To the surprise of many, the AW139 was demonstrated in its fire fighting role, with the crew employing an underslung Bambi Bucket to firstly collect and then release up to 1,200 litres of water onto a forest fi re or something similar. This has been employed very much inland during forest and bog fires but would not be familiar to most city folk, which is just as well.
An air display is never really complete without a few military jets and this year there was nothing to disappoint; the Norwegian Air Force Historical Flight arrived in style with their pair of DH Vampires, one a single-seater and the other a T.55, precisely the type used by the Air Corps way back in the 1950s. Indeed, when the fi rst two touched down at Baldonnel in 1956, in may be said that the Irish jet age was born. The distinctive whistling noise of the Goblin turbojets brought back many happy memories to the late middle-aged members of the audience!
There were other assorted aerodynamic treats, including the new-to-Dublin Sikorsky S-92 of the Irish Coastguard, which arrived on the display axis with little or no advanced warning, its colour scheme gleaming in the bright sunshine. Another surprise was the 7/8 scale replica of the SE5A biplane, more familiar to those who have seen Hollywood movies such as The Blue Max, Darling Lily, Zeppelin and so forth. Flown by Captain Declan Curtis, he had earlier displayed his Chipmunk as part of the historical flight.
A comprehensive ground display was provided, including Defence Forces armour and other equipment actually on the beach, an artisan food market and funfair, an executive helicopter stand and a model flying club demonstration. The most surprising and well received static item was surely the Gazelle helicopter of the British Army which flew down from Belfast, via Baldonnel, landed on the green before the show opened and departed only after the show closed. It would be nice to see an aerial display sometime in the future but that is an entirely different consideration.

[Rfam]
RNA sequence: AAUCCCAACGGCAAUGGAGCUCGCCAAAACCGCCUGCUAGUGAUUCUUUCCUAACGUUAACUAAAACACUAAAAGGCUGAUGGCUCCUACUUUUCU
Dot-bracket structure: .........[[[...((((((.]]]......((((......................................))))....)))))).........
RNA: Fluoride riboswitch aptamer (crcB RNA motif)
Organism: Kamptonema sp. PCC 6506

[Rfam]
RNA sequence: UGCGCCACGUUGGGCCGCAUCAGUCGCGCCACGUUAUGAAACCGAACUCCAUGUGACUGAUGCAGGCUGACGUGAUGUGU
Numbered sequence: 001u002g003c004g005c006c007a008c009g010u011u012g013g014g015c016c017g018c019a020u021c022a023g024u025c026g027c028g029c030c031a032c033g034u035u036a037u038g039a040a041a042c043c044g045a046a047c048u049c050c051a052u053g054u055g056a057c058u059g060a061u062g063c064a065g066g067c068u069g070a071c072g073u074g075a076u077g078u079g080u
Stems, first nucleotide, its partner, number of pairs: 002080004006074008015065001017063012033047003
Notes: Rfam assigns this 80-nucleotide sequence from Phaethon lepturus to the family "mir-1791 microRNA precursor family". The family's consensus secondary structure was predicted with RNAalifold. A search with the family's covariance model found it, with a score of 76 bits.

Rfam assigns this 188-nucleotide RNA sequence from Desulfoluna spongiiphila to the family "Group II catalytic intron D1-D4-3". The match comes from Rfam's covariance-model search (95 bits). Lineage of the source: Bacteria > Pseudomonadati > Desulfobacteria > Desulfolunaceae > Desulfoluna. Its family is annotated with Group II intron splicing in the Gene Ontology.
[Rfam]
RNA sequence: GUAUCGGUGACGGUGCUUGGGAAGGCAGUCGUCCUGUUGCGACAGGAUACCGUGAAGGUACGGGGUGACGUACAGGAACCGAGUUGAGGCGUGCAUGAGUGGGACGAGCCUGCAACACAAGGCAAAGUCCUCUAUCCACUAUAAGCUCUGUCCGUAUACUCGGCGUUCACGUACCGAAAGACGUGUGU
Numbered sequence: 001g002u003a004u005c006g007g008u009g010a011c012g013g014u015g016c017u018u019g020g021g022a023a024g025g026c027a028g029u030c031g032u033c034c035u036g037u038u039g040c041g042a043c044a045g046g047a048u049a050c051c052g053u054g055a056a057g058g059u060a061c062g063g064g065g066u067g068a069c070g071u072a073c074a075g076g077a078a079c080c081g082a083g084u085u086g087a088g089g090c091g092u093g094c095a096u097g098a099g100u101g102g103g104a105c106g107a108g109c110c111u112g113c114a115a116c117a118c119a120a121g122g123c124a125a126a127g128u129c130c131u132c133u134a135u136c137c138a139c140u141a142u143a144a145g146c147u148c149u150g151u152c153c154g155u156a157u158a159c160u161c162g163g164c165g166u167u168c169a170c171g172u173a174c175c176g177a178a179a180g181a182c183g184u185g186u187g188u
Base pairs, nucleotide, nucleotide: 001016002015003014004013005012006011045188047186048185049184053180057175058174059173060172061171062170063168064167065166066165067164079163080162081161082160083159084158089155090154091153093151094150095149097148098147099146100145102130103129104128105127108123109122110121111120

The highlight for many was the sudden and dramatic appearance of Miss Demeanour, a Hawker Hunter painted in colours which cause outrage and admiration in equal measure. Its unique engine whine and impressive rate of climb to 12,000 feet endeared it to young and old alike. The lack of an afterburner in no way lessened its acoustic value and its classic shape was easily followed through the sky, despite its speed of 450 knots at some point.
The Bray display continues to be a tremendous success and for the first time it was streamed live through www.AerTv.ie, a great innovation for those who could not make the trip to this popular County Wicklow resort. It is estimated that many thousands more watched the display in all parts of the world. The date for 2015 is all but agreed and is certain to be bigger and more spectacular than those shows which have gone before; let us hope that the weather behaves.
By Kevin Byrne FCILT
Main photo: Making a splash: this surprising arrival from Weston Airport was a Cessna amphibian which can land on dry land, or as seen here, on the water using its two floats.